A visitor to our area driving along Atlantic Avenue for the first time might wonder on this one-year anniversary of Superstorm Sandy how our coastal area escaped damage.
More than a vicious nor’easter, less (only slightly) than a hurricane, Sandy was a hybrid. Call her what you want, this particular iteration of Mother Nature caused classic hurricane-style damage up and down the East Coast, and our beach communities did in fact suffer a great deal. In our immediate area, Misquamicut suffered the biggest toll, having the most infrastructure exposed to Block Island Sound. Every beach business and most of the homes there suffered some level of damage, whether buildings were torn apart or were filled with sand and water or both. But today, aside from a few homes still under repair and a few vacant lots where homes or businesses once stood, Misquamicut largely stands as Misquamicut has stood for generations. And this past summer, visitors flocked to the beach and took in the sights and sounds of Atlantic Avenue as they had done the previous summer. Business owners rallied together and the community rallied around them with donations of money and labor to help get the rebuilding process going, just about as soon as the storm surge receded from the streets.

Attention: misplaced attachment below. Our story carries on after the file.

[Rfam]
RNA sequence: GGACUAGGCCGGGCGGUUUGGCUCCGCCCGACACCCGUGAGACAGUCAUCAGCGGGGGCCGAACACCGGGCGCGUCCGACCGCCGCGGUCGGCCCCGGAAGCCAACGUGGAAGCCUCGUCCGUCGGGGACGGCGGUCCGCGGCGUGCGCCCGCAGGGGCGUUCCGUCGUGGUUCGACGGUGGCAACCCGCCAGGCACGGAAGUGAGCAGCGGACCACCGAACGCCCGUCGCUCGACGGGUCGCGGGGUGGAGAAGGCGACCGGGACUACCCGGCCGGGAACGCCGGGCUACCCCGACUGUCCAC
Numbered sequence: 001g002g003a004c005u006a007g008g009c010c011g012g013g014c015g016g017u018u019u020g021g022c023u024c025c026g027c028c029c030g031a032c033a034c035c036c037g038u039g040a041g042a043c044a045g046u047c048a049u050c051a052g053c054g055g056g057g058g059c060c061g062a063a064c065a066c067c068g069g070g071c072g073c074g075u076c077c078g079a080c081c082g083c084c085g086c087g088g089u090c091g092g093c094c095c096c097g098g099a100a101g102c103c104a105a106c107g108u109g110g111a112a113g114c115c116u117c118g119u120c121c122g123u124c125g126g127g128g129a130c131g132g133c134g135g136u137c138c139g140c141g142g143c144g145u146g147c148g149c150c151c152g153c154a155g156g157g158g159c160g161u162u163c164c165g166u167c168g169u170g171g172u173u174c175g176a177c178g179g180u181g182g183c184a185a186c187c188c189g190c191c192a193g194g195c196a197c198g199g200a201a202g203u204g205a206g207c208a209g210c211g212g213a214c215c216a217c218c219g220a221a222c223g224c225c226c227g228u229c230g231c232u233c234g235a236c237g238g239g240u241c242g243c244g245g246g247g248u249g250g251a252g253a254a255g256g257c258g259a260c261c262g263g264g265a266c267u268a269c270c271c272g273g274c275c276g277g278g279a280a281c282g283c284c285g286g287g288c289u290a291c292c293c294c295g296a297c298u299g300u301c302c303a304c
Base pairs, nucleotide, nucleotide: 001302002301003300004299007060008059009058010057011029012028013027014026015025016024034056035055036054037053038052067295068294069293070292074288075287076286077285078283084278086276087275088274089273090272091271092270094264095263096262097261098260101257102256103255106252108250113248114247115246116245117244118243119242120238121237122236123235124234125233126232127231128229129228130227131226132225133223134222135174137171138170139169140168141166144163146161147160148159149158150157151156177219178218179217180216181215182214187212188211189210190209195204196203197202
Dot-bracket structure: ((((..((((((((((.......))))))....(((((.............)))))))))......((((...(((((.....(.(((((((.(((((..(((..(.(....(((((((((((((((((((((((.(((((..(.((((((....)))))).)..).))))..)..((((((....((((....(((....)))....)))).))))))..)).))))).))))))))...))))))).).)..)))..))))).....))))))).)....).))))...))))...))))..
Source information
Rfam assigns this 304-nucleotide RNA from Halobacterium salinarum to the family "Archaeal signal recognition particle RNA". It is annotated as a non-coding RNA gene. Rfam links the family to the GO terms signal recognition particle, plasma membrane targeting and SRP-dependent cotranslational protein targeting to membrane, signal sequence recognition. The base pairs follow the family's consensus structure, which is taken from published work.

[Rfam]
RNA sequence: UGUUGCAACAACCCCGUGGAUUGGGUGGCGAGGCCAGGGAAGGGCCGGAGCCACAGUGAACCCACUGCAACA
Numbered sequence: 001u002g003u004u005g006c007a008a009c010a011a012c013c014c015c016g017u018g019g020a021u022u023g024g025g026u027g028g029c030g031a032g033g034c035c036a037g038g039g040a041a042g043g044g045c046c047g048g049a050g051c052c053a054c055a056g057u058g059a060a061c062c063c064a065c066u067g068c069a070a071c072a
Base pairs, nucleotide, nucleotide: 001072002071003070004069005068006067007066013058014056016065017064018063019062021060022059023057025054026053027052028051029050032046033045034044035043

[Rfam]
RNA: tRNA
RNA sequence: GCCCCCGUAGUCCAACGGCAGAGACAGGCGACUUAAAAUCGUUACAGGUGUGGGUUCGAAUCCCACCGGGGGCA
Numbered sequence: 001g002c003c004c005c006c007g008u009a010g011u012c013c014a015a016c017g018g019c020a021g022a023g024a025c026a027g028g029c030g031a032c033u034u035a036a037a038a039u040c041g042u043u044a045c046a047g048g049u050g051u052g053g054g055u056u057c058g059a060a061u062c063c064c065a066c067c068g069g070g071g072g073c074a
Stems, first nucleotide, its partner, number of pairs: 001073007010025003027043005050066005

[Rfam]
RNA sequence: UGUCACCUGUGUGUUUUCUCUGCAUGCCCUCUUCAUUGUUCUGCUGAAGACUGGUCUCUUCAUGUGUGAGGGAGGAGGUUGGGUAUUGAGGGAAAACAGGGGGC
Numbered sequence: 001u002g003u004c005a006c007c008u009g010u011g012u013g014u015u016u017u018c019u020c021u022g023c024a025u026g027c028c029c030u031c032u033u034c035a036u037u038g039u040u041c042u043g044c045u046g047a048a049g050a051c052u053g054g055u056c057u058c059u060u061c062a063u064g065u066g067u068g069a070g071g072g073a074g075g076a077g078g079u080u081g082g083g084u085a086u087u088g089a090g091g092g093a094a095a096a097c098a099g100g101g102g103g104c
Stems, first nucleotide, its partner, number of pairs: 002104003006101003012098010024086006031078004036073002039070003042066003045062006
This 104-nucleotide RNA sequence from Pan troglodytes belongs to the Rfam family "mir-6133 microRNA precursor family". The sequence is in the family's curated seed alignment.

There was early talk about whether rebuilding was the right move, considering the cumulative effect of all the storms, named and anonymous, preceding this superstorm that barreled toward the coast as Hurricane Sandy.
But tradition and livelihoods won the day, with all the pieces being put back together just about as they were, with the exception of a few. Even those who weren’t back by this summer have plans to be back for next summer or soon thereafter.
The beach area became a rallying point for the community, with our Westerly-Pawcatuck Chamber of Commerce leading the way and raising more than a half-million dollars and an equal amount of sweat equity to “Bring Back the Beach.” Because of that unified effort, students returned to their summer jobs, family businesses had another season, families from outside the region continued their traditional treks to Misquamicut and the locals reunited at most — but not all — of their favorite beach destinations.
To those unaffected directly by Sandy, the storm, amazingly, has become a distant memory. For those hardest hit, it undoubtedly remains fresh. Depending upon your philosophy, the rebuilding was either right on or dead wrong, but the effort and unity that went into the rebuilding should nevertheless serve as a source of pride for those who participated, and as a high point for the community as a whole.